No show, no paycheck
COVID-19 takes its toll on every level of entertainment industry
Gregg Reese OW Contributor | 6/26/2020, midnight
Bohemian - noun - a person, often someone who is involved with the arts, who lives in a very informal way without following accepted rules of behavior. He liked to think of himself as a bohemian.
Bohemian—adjective—A bohemian existence/lifestyle
Initially coined in 19th-century France to label artistically inclined wanderers from the eponymous section of Czechoslovakia (not excluding the Romani or Gypsy people), Bohemian has come to designate people adhering to an unconventional lifestyle. Folks whose livelihood is dependent upon providing entertainment or nonessential services traditionally take up habits of survival foreign to those accustomed to ready, steady income.
Here in Los Angeles, one might readily find aspirants from all over the country (and the world) lured to this balmy climate to fulfill their personal dreams of artistic fulfillment, many of them toiling at what may be euphemistically called their “day jobs.”
Even the lucky few who have achieved their elusive goals find that “life at the top” is a precarious existence at best, subject to the shifting tides of a fickle economy, and the even more uncertain whims of the public’s taste. Of course now this present year of Our Lord has brought with it a hurdle in the form of a respiratory illness of epic proportions: the coronavirus, aka SARS-CoV-2, or simply COVID-19.
The most noteworthy victims of the pandemic come from the realm of performers, particularly jazz pianist and patriarch of a musician dynasty, Ellis Marsalis, whose April 1 death (officially pneumonia) was attributed to complications the virus.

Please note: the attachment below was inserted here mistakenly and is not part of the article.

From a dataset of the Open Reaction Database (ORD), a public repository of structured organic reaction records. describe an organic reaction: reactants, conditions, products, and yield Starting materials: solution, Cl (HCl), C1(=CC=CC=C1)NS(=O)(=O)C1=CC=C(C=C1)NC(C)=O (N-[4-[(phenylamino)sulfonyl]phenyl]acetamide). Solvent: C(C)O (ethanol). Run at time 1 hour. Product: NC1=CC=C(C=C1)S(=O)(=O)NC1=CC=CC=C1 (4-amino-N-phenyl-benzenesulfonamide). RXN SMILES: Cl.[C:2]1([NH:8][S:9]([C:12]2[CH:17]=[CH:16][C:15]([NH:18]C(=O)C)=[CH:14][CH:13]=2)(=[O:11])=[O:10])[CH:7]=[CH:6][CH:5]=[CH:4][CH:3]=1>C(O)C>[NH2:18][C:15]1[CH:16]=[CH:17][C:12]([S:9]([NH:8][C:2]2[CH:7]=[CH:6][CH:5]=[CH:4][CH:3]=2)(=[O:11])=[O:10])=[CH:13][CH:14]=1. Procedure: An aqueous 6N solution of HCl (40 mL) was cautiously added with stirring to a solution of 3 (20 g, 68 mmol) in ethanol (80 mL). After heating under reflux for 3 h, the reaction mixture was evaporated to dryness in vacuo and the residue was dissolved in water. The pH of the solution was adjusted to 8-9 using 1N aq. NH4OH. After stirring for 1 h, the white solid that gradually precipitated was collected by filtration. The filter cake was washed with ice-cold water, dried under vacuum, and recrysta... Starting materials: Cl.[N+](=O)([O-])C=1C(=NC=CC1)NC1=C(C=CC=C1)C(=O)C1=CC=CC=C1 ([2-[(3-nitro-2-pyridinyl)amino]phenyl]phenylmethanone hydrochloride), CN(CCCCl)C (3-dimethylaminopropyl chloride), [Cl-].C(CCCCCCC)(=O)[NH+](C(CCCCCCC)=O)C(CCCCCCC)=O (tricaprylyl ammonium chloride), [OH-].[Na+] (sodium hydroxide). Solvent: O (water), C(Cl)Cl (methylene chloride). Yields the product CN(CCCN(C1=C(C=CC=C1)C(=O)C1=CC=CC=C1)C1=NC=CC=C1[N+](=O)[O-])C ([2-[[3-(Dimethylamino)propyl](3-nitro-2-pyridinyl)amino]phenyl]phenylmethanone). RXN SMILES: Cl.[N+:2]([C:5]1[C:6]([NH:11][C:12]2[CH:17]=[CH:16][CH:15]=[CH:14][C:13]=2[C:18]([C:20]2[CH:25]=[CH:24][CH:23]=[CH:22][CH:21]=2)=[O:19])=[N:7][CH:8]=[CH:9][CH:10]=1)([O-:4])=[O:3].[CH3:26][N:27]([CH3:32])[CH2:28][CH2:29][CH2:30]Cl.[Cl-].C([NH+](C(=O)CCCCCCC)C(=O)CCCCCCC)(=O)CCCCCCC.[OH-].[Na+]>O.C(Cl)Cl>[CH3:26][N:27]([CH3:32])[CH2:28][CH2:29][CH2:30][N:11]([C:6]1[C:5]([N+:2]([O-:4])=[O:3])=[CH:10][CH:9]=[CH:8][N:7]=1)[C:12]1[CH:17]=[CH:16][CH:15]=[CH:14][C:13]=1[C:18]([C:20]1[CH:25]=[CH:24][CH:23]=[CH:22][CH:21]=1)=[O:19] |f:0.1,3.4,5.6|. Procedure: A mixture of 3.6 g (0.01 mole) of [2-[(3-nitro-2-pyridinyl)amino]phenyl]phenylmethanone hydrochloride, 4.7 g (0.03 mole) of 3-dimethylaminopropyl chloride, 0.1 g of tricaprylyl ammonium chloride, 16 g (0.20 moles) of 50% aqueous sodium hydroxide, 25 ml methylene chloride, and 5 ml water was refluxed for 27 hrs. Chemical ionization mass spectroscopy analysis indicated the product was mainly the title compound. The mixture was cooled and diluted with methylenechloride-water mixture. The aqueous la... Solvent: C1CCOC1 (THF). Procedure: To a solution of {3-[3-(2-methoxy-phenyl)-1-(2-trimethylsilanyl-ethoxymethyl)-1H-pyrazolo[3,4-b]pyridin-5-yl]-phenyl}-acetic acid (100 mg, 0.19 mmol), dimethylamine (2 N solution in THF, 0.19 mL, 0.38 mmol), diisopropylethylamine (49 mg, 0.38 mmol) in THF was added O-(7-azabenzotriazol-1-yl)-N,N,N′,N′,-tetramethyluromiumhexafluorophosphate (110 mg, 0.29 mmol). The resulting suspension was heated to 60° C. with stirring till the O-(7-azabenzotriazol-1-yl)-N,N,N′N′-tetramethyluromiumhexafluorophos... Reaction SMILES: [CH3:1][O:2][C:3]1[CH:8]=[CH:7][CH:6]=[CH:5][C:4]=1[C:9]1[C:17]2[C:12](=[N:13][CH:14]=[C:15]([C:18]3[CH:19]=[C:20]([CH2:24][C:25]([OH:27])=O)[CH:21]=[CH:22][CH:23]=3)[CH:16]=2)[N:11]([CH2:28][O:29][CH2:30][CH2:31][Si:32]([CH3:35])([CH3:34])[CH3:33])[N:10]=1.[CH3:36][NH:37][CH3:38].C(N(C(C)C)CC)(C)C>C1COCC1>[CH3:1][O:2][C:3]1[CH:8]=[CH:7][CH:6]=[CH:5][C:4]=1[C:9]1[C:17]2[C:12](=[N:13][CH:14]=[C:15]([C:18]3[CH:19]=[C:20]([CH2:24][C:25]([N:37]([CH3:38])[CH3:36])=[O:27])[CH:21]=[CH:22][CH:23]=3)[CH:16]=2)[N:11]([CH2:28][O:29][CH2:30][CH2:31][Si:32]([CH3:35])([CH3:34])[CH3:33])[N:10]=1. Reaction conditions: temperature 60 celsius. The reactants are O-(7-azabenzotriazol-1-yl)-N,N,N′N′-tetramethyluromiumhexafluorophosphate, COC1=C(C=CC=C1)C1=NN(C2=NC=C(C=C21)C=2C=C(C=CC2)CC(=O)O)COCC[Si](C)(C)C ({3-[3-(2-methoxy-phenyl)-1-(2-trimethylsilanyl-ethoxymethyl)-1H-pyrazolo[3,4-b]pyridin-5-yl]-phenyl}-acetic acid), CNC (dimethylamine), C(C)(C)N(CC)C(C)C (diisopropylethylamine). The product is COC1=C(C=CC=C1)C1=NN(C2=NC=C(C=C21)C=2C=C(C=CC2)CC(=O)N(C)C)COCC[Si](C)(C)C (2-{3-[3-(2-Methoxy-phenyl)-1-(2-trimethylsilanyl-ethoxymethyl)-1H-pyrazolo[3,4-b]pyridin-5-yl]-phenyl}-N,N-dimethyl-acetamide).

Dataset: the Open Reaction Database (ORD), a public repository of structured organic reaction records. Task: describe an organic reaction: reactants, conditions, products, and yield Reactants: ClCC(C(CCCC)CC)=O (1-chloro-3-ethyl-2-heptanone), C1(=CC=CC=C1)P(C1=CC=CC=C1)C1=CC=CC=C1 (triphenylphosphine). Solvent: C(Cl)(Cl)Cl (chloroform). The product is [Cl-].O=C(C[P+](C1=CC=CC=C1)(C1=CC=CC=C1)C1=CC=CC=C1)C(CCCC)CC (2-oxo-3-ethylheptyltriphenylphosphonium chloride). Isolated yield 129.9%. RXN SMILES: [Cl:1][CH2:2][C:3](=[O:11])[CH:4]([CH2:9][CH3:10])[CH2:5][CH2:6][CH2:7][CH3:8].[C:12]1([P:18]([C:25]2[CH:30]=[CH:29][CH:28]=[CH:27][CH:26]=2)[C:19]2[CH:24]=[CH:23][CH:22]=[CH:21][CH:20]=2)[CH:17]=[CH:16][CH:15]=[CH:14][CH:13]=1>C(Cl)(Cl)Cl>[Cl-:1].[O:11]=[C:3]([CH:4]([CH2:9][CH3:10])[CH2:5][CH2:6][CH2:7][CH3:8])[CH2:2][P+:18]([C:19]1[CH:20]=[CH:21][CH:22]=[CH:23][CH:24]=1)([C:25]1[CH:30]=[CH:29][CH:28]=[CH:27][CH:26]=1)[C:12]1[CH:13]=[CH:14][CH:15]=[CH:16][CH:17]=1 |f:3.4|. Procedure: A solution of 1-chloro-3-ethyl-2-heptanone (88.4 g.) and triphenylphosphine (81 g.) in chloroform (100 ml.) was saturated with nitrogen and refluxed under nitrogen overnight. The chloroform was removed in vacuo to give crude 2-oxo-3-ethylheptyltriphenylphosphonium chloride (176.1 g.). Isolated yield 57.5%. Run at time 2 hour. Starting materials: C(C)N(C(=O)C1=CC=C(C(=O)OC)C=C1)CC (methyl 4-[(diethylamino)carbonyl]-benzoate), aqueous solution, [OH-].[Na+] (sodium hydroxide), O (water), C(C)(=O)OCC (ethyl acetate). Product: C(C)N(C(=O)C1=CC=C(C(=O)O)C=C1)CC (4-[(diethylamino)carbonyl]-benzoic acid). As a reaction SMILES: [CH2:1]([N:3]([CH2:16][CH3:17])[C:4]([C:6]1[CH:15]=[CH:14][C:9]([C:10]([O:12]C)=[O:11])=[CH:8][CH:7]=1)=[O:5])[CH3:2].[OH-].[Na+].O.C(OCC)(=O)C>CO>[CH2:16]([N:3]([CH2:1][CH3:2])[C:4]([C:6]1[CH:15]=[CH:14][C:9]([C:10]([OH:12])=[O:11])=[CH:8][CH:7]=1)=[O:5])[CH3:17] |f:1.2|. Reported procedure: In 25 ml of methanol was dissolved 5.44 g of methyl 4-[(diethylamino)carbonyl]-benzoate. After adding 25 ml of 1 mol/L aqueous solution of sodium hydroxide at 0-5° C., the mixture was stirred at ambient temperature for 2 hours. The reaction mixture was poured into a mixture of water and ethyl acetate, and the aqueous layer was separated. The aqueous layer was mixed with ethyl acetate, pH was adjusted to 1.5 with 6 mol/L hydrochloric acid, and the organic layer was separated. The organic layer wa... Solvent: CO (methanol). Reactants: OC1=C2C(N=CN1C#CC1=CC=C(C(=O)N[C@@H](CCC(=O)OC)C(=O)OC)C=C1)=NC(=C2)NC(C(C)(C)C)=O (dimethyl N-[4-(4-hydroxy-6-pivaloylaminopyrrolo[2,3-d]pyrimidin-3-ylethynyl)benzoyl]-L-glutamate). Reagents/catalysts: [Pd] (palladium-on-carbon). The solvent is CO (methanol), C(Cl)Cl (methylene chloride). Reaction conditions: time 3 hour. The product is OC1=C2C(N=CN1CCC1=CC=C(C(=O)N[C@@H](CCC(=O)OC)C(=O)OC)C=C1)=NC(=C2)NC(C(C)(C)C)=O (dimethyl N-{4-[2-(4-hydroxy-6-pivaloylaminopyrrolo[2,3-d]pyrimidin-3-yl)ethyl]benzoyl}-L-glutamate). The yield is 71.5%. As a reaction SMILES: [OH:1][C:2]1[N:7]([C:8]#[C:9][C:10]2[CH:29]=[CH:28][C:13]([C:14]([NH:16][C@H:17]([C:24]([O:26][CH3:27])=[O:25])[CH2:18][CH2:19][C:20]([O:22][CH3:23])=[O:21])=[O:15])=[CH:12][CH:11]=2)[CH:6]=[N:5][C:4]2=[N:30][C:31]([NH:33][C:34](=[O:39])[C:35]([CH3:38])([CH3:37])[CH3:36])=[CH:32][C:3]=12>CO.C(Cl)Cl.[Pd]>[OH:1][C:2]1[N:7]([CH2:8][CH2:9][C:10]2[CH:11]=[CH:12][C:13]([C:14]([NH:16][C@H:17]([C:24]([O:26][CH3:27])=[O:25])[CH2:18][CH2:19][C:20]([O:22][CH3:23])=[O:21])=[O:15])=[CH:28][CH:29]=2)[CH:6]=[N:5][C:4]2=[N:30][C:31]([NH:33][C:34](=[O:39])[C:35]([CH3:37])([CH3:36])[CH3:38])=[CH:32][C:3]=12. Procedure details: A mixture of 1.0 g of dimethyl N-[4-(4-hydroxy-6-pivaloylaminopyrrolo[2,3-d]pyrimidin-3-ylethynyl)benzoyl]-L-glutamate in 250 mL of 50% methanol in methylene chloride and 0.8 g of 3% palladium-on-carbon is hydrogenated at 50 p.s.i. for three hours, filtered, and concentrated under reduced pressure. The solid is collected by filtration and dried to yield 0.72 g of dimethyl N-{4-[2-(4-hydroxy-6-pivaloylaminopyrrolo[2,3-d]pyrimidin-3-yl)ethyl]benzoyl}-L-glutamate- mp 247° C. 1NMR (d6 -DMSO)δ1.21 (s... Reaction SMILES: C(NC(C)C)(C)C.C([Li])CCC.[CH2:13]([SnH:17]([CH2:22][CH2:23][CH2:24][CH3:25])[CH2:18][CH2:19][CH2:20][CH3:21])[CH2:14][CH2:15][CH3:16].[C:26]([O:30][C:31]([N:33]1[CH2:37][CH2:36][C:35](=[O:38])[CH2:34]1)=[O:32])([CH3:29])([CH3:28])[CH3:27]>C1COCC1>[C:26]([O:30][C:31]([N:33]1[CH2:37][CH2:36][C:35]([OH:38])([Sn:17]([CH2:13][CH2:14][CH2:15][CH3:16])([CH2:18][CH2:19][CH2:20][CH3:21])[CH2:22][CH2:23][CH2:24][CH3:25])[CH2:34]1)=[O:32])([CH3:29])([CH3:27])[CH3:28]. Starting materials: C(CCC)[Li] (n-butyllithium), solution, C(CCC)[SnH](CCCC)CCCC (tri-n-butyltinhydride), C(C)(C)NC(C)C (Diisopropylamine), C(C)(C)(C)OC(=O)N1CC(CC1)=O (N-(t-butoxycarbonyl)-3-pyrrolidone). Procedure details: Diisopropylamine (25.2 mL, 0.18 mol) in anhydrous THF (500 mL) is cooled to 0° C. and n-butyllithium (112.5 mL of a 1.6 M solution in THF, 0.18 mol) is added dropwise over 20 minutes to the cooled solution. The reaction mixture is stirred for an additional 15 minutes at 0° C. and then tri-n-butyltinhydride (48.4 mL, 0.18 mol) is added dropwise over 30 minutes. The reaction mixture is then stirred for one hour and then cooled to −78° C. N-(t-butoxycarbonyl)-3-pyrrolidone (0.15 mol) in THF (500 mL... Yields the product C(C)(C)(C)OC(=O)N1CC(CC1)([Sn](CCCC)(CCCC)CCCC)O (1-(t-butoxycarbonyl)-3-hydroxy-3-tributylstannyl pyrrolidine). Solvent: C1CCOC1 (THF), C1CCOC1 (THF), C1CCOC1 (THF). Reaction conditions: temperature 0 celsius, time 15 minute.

Accompanying him as victims of COVID-19 are New Orleans based DJ Black N Mild; Cameroonian multi-instrumentalist Manu Dibango, known for his 1972 hit "Soul Makossa"; Bronx-based rapper Fred the Godson; Detroit electronic and techno impresario DJ Mike Huckaby; Grammy winning trumpeter Wallace Roney; and Gospel singer Troy Sneed.
A scourge touching every bastion of humanity, this malady has had an especially severe sway on those who live off the disposable income of America’s consumer base.
Previously featured in Our Weekly (see “Voices in the Crowd,” from June 8, 2017), blues man Maurice “Mighty Mo” Rodgers endured decades of shifting finances before settling into middle age and a more than comfortable living touring Europe and aboard. The hardscrabble foundation of his formative years may have prepared him for the reversal of fortune that 2020 brought forth.
“Yeah this virus is affecting all working musicians,” he acknowledged, via the Internet from northern France. “The last gig I did was the Samsung Blues Festival in Tunisia, Africa (on March 10).”
A history buff, he stayed over a few days to take in the fabled Cartesian ruins, leaving just before the quarantine was declared.
“If we had stayed one more day we would have been locked down there,” he continued.
Now nestled in France with his fiance, he is utilizing this time to “re-regroup,” as he anticipates a return to performing, perhaps in Switzerland this December. In the meantime the politically active singer will release a song about the killing of George Floyd (http://mightymorodgers.com/).
Big loses for those with big pockets
For many of us, the listening experience in the privacy of one’s home, even on a high-end stereo, cannot compare with the joy of a concert in the company of like-minded aficionados.